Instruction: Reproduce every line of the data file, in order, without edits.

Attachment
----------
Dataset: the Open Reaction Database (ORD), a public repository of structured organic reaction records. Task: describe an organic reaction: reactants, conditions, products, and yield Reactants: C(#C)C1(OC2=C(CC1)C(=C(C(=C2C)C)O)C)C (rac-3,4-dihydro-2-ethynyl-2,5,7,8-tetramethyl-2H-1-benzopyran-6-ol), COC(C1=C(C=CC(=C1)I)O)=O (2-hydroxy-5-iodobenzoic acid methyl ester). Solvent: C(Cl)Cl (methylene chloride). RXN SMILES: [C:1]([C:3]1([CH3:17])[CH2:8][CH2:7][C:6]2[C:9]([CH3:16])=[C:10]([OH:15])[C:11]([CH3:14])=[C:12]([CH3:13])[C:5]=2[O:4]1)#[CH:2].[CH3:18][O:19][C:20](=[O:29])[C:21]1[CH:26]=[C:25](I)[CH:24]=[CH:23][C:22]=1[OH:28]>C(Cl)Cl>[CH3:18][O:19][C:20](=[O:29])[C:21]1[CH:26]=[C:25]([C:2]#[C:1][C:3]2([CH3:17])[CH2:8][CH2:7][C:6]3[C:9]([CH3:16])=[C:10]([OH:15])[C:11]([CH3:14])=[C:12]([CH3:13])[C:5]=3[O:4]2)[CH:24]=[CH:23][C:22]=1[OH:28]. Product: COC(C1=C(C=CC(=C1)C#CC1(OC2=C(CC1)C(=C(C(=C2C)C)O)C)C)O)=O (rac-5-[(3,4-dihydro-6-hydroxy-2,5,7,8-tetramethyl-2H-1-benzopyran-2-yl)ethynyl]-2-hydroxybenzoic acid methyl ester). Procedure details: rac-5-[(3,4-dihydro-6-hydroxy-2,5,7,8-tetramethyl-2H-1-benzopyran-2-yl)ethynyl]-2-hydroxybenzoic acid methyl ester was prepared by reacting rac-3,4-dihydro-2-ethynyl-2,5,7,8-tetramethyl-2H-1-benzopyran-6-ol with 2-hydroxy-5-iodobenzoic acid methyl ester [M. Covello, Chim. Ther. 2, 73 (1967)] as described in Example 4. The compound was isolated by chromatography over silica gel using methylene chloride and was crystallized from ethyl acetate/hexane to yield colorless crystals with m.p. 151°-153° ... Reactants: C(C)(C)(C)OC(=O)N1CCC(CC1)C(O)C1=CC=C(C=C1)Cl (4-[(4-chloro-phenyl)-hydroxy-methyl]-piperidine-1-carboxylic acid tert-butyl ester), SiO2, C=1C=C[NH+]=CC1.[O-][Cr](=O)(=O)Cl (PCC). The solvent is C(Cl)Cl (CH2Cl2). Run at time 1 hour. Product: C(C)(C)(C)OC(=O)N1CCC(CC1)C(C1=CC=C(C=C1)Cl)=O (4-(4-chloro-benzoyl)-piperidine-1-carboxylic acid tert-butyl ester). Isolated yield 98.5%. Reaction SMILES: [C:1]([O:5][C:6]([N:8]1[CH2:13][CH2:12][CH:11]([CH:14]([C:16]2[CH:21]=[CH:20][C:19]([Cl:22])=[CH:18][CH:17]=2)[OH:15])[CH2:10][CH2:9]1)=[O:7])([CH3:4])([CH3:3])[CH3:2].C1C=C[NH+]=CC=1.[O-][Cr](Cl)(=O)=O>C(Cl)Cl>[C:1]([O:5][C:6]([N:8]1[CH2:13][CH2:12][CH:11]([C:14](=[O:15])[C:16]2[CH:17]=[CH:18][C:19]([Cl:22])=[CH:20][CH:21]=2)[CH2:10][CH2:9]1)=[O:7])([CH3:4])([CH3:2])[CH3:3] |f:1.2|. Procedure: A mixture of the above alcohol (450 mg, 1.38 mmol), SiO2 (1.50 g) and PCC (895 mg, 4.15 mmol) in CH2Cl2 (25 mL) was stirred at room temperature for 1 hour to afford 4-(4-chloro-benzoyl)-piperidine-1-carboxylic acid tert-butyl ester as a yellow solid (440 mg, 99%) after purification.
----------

Dataset: the Open Reaction Database (ORD), a public repository of structured organic reaction records. Task: describe an organic reaction: reactants, conditions, products, and yield Reactants: C(#C)C1(OC2=C(CC1)C(=C(C(=C2C)C)O)C)C (rac-3,4-dihydro-2-ethynyl-2,5,7,8-tetramethyl-2H-1-benzopyran-6-ol), COC(C1=C(C=CC(=C1)I)O)=O (2-hydroxy-5-iodobenzoic acid methyl ester). Solvent: C(Cl)Cl (methylene chloride). RXN SMILES: [C:1]([C:3]1([CH3:17])[CH2:8][CH2:7][C:6]2[C:9]([CH3:16])=[C:10]([OH:15])[C:11]([CH3:14])=[C:12]([CH3:13])[C:5]=2[O:4]1)#[CH:2].[CH3:18][O:19][C:20](=[O:29])[C:21]1[CH:26]=[C:25](I)[CH:24]=[CH:23][C:22]=1[OH:28]>C(Cl)Cl>[CH3:18][O:19][C:20](=[O:29])[C:21]1[CH:26]=[C:25]([C:2]#[C:1][C:3]2([CH3:17])[CH2:8][CH2:7][C:6]3[C:9]([CH3:16])=[C:10]([OH:15])[C:11]([CH3:14])=[C:12]([CH3:13])[C:5]=3[O:4]2)[CH:24]=[CH:23][C:22]=1[OH:28]. Product: COC(C1=C(C=CC(=C1)C#CC1(OC2=C(CC1)C(=C(C(=C2C)C)O)C)C)O)=O (rac-5-[(3,4-dihydro-6-hydroxy-2,5,7,8-tetramethyl-2H-1-benzopyran-2-yl)ethynyl]-2-hydroxybenzoic acid methyl ester). Procedure details: rac-5-[(3,4-dihydro-6-hydroxy-2,5,7,8-tetramethyl-2H-1-benzopyran-2-yl)ethynyl]-2-hydroxybenzoic acid methyl ester was prepared by reacting rac-3,4-dihydro-2-ethynyl-2,5,7,8-tetramethyl-2H-1-benzopyran-6-ol with 2-hydroxy-5-iodobenzoic acid methyl ester [M. Covello, Chim. Ther. 2, 73 (1967)] as described in Example 4. The compound was isolated by chromatography over silica gel using methylene chloride and was crystallized from ethyl acetate/hexane to yield colorless crystals with m.p. 151°-153° ... Reactants: C(C)(C)(C)OC(=O)N1CCC(CC1)C(O)C1=CC=C(C=C1)Cl (4-[(4-chloro-phenyl)-hydroxy-methyl]-piperidine-1-carboxylic acid tert-butyl ester), SiO2, C=1C=C[NH+]=CC1.[O-][Cr](=O)(=O)Cl (PCC). The solvent is C(Cl)Cl (CH2Cl2). Run at time 1 hour. Product: C(C)(C)(C)OC(=O)N1CCC(CC1)C(C1=CC=C(C=C1)Cl)=O (4-(4-chloro-benzoyl)-piperidine-1-carboxylic acid tert-butyl ester). Isolated yield 98.5%. Reaction SMILES: [C:1]([O:5][C:6]([N:8]1[CH2:13][CH2:12][CH:11]([CH:14]([C:16]2[CH:21]=[CH:20][C:19]([Cl:22])=[CH:18][CH:17]=2)[OH:15])[CH2:10][CH2:9]1)=[O:7])([CH3:4])([CH3:3])[CH3:2].C1C=C[NH+]=CC=1.[O-][Cr](Cl)(=O)=O>C(Cl)Cl>[C:1]([O:5][C:6]([N:8]1[CH2:13][CH2:12][CH:11]([C:14](=[O:15])[C:16]2[CH:17]=[CH:18][C:19]([Cl:22])=[CH:20][CH:21]=2)[CH2:10][CH2:9]1)=[O:7])([CH3:4])([CH3:2])[CH3:3] |f:1.2|. Procedure: A mixture of the above alcohol (450 mg, 1.38 mmol), SiO2 (1.50 g) and PCC (895 mg, 4.15 mmol) in CH2Cl2 (25 mL) was stirred at room temperature for 1 hour to afford 4-(4-chloro-benzoyl)-piperidine-1-carboxylic acid tert-butyl ester as a yellow solid (440 mg, 99%) after purification.